ARMD set a wicked/complex task for the NASA team as well as for the anthropologists, especially given that there were few controls on the experiment. Ethnographers facilitated making the context, process, and results of the task accessible and useful. Although the task may have been thought by some to be lunacy, in the end, they and we were able to cast (moon)light on the potential to shape and manage a culture that supports the best of teaming and rapid innovation.

The team wishes to thank Dr. Anna-Maria McGowan, NASA senior engineer for complex systems design and the AATC team P.I.

LTG Associates’ NASA ethnography team

Nathaniel Tashima, AAA Executive Board member and NAPA past president; Cathleen E. Crain, NAPA president-elect; Elizabeth K. Briody, AAA secretary and NAPA past president; Peter Van Arsdale, NAPA past president; Kenneth Erickson, past member of NAPA Governing Council; Dawn Lehman, past member of NAPA Governing Council; Tracy Meerwarth Pester; and Keith Kellersohn.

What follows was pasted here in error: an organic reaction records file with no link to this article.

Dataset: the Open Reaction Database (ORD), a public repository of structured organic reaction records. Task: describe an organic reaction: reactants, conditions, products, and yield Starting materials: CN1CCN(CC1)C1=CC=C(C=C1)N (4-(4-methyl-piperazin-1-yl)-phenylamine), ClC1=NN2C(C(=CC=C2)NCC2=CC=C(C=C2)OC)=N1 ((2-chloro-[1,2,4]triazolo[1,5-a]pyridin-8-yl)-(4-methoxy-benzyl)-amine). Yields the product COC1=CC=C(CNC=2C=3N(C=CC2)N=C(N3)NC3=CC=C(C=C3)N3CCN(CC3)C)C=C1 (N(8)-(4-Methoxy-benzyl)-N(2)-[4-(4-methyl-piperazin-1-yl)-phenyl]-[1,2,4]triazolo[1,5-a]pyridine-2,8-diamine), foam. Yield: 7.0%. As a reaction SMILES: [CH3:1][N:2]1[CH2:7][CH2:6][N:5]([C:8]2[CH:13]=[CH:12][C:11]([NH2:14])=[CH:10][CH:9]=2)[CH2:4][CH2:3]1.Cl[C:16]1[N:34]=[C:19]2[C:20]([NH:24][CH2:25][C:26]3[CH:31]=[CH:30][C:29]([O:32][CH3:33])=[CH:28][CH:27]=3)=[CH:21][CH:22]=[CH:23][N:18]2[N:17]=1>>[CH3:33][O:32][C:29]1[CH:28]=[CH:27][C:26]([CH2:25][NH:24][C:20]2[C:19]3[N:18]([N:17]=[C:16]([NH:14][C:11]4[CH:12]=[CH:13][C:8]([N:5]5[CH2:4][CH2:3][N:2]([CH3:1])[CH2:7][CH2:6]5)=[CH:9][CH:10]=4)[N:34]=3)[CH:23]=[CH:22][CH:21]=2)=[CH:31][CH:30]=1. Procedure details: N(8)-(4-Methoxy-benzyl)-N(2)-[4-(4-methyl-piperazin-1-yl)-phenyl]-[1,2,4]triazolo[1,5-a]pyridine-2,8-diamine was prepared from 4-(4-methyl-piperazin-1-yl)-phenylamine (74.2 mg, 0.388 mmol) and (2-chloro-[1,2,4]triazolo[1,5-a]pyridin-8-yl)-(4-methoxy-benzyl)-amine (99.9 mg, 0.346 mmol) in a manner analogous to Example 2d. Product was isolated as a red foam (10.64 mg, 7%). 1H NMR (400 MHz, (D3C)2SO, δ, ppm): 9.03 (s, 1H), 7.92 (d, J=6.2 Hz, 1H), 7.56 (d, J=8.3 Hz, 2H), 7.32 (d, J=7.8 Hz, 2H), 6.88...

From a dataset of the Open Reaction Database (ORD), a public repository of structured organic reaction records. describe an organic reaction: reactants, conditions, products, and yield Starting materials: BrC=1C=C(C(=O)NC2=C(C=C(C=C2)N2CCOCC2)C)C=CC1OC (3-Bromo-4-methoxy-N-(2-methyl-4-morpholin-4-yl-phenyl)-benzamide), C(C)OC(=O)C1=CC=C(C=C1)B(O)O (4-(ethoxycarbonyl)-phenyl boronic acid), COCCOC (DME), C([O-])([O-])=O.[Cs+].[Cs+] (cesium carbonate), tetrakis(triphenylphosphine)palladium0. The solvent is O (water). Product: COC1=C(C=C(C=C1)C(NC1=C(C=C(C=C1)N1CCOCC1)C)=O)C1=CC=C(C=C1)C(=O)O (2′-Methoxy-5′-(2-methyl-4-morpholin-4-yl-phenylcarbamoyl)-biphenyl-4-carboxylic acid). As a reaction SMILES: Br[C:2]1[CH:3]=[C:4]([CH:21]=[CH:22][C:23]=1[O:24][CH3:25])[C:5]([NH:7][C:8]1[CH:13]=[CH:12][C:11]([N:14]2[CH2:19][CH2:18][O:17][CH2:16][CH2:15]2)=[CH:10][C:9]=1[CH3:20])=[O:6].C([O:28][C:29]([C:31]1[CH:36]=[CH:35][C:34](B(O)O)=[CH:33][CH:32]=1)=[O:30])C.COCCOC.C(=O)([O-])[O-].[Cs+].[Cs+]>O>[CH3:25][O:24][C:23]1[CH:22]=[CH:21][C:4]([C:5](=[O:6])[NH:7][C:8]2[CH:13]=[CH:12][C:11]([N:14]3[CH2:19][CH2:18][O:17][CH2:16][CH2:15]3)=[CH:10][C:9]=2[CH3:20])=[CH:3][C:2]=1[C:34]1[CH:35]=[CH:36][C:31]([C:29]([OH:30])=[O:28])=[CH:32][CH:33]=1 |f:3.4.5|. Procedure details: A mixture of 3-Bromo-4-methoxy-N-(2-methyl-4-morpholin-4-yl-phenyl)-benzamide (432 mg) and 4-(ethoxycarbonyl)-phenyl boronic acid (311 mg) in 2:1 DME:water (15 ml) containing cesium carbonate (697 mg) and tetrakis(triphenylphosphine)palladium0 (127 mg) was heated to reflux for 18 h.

Cite as: Tashima, Nathaniel, Cathleen E. Crain, Elizabeth K. Briody, Peter Van Arsdale, Kenneth Erickson, Dawn Lehman, Tracy Meerwarth Pester, and Keith Kellersohn. 2019. “Anthropological Argonauts.” Anthropology News website, July 11, 2019. DOI: 10.1111/AN.1204